Wisconsin Cold Case: Connie Boelter

Local News

A mother of four, Connie Boelter often worked two jobs to make sure her kids had the best lives they could.

“Connie was an easy-going person,” said Dawn Gunderson, Boelter’s oldest daughter. 

“She was very family-oriented. We spent a lot of time together, she loved her grand kids, just very family-oriented. Would help with anything. January 26th would have been her 69th birthday.”

As the years passed, Boelter found a job at a local bank and life was normal.
Until the bank called in November 2006, and said she never showed up.

“Nobody ever wakes up in the morning thinking their whole life is going to change forever,” she said.

Her daughter was about to make a cruel discovery.

“I had a key to her house, so I went over to check on her and I’m the one who found her,” said Gunderson. “In hindsight, I would never do that again. I would never go and check on anybody by myself.”

Her mother was beaten to death, and to this day a killer walks among us.

“I don’t think someone can do something like that and not look over their shoulder,” said Mike Boelter, Connie’s son. “So, I hope whoever it is is looking over their shoulder every day.”

Sgt. Neal Rabas, an investigator at the Appleton Police Department, says the victim had no enemies and that is partly why the case has been so difficult.
Nothing was taken from her house. She was the target of a killer who has managed to escape justice for over a decade.
The FBI recently reviewed the evidence–collecting more DNA, but nothing conclusive.

“She always taught us if you let somebody bad–like who did whatever they did to her–ruin our lives, then they win,” said Mike Boelter. “Where if we still live our lives and be good people, and happy with what we have, then they don’t win.”

A mother still very much alive in the hearts of the family she left behind.

“We honor her by living our life,” said Gunderson. “She was all about family. If we became terrible parents or fought amongst ourselves, that wouldn’t be honoring her.”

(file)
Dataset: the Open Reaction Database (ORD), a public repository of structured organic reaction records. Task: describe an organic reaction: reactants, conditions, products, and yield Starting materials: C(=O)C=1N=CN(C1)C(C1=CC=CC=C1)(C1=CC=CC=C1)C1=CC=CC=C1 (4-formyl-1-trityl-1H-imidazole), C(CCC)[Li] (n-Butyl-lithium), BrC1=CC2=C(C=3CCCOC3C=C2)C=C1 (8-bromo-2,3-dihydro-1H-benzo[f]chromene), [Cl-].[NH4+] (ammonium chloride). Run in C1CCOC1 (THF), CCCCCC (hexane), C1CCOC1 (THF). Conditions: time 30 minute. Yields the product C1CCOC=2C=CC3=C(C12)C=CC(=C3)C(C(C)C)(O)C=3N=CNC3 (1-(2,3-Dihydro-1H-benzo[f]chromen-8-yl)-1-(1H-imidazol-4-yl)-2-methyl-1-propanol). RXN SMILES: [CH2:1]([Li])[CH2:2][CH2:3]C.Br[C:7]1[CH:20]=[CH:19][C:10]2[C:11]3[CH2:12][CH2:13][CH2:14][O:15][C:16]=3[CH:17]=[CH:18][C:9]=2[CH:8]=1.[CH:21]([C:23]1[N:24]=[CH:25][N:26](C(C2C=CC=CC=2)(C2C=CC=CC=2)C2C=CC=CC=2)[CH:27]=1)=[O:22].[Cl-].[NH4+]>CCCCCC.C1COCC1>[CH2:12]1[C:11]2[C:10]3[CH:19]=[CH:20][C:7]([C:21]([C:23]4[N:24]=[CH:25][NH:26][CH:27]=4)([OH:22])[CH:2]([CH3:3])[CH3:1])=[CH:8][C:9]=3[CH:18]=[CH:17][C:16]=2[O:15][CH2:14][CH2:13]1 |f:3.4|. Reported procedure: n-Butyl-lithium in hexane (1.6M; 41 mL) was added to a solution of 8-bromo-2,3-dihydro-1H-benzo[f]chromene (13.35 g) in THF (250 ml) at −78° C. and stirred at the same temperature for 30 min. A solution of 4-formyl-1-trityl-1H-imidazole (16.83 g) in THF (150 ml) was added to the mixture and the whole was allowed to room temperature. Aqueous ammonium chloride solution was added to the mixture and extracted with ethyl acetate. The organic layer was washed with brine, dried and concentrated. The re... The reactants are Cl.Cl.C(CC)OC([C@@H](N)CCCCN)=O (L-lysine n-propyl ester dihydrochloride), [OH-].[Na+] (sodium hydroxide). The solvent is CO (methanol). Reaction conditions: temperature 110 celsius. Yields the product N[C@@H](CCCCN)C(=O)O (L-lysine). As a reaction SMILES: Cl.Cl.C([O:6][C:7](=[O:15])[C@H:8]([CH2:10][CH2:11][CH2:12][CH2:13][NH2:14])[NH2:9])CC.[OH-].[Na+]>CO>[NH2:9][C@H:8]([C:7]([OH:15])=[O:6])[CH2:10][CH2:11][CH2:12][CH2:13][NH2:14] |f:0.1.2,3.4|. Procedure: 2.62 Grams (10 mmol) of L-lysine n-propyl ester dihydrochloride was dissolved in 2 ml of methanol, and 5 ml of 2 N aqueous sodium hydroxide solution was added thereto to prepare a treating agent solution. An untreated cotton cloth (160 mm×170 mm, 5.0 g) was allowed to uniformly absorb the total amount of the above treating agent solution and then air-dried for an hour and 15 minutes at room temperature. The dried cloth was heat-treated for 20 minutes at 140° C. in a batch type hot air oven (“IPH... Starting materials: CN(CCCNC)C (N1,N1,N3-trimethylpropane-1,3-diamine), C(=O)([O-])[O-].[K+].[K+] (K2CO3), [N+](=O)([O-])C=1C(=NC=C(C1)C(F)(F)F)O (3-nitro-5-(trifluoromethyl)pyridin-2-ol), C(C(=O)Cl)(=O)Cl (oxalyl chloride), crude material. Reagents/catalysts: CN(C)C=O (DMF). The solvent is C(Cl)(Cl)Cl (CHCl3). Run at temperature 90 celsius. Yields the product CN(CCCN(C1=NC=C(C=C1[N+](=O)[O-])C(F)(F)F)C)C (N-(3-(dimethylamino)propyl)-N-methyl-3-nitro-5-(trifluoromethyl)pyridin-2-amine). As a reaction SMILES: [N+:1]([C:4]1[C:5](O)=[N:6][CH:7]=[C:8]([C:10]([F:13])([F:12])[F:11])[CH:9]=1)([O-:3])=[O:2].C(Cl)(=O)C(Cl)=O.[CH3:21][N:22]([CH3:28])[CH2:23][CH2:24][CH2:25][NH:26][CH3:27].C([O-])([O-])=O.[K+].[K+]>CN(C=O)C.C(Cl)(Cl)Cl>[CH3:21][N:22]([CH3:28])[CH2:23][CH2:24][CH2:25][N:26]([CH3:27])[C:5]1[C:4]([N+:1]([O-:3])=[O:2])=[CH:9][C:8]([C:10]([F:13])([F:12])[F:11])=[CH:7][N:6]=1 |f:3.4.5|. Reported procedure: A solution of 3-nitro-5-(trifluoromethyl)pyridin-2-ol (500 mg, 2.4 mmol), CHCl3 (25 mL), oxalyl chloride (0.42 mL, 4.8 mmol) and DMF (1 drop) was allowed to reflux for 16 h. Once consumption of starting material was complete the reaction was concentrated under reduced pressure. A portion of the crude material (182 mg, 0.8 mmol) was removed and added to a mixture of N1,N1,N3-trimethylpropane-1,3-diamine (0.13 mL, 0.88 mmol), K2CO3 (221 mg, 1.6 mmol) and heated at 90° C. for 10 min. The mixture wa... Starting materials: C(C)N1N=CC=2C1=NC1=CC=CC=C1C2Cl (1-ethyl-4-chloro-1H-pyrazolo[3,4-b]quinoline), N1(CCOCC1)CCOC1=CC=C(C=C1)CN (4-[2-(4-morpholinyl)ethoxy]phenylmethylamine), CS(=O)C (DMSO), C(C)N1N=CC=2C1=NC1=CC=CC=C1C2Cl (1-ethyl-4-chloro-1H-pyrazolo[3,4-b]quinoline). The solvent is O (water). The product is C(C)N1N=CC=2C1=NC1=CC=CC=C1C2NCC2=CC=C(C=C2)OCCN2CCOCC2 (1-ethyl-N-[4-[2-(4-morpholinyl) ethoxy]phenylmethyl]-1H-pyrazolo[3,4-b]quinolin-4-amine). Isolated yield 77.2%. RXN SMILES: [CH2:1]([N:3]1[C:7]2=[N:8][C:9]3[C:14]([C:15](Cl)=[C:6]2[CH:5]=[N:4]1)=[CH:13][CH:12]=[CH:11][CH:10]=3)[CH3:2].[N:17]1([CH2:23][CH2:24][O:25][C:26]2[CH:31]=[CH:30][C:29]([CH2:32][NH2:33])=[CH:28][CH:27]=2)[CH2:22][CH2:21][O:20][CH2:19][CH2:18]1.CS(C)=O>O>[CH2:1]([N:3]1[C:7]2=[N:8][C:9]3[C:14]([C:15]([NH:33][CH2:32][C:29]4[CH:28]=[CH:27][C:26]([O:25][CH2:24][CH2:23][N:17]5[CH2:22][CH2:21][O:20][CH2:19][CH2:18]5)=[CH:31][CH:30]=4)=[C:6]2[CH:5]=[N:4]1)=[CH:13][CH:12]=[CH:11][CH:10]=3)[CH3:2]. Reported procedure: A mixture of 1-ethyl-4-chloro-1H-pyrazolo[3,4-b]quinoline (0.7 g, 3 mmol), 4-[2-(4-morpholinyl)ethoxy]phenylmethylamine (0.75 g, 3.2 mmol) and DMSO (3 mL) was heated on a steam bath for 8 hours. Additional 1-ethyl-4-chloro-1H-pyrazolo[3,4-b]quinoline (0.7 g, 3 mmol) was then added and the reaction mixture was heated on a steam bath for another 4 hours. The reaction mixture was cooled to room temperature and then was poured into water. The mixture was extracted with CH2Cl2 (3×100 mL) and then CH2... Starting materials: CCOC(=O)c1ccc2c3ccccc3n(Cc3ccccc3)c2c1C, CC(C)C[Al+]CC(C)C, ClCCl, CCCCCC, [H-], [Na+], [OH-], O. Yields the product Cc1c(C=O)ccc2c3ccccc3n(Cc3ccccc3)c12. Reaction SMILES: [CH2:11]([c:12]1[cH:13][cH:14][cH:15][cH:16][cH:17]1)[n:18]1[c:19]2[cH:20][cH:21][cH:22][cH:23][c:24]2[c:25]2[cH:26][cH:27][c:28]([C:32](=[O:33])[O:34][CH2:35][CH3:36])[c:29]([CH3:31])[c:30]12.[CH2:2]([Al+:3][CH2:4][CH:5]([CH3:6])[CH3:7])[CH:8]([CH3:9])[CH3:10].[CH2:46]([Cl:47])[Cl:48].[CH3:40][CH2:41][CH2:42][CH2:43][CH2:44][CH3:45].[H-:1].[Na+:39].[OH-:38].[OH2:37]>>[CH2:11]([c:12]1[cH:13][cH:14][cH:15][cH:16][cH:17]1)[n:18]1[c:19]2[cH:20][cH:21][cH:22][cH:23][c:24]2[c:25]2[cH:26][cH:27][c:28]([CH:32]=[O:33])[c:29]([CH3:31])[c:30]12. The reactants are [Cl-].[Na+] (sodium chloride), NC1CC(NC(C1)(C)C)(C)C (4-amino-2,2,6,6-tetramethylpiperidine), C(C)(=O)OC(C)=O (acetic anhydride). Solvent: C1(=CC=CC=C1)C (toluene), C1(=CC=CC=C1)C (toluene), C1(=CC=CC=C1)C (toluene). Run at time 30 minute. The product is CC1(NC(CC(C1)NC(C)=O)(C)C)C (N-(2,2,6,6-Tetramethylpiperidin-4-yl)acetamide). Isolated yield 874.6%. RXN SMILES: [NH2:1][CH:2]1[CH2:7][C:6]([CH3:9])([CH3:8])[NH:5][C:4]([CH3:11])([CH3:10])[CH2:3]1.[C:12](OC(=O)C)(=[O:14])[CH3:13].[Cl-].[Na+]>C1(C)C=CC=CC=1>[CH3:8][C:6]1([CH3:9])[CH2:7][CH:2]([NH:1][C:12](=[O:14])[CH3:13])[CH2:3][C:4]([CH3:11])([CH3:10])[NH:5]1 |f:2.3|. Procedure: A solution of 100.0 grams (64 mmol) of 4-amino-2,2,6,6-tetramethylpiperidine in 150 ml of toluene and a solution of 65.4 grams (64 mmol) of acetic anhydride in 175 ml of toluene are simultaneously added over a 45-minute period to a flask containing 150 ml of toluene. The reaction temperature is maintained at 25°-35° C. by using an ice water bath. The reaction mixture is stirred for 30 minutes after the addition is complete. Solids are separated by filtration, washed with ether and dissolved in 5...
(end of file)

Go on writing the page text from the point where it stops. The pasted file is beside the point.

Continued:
Still, not a day goes by where their mother’s absence is not noticed.

“In some ways it feels like forever,” she said. “And in some ways, it feels like just yesterday. I know exactly where I was standing, exactly what I was doing when I got the call from the bank.”

Sgt. Rabas says the department still gets tips on the case, with a recent one putting them in the early stages of possibly linking a new suspect to the crime.


The more time it takes, the more likely it becomes that the mystery will go unsolved.

“Lot of people still ask about it,” said Mike. “And what I usually tell them is that we’re just lucky we had such a good mom for how long as we did.”

Her kids say when people think of Boelter, they should think of a caring mother who lived for her family. And that death does not define her.

“That’s not who she was. That was what somebody did to her,” said Gunderson. “That wasn’t who she was.”
Remembering how she handled things and how she taught us to treat other people and move forward in life. Things aren’t what’s important, it’s the people around you.”

A person of interest was originally announced in 2015, though the district attorney’s office did not feel it had enough evidence for a conviction.
If you have any information on this case, please contact police.

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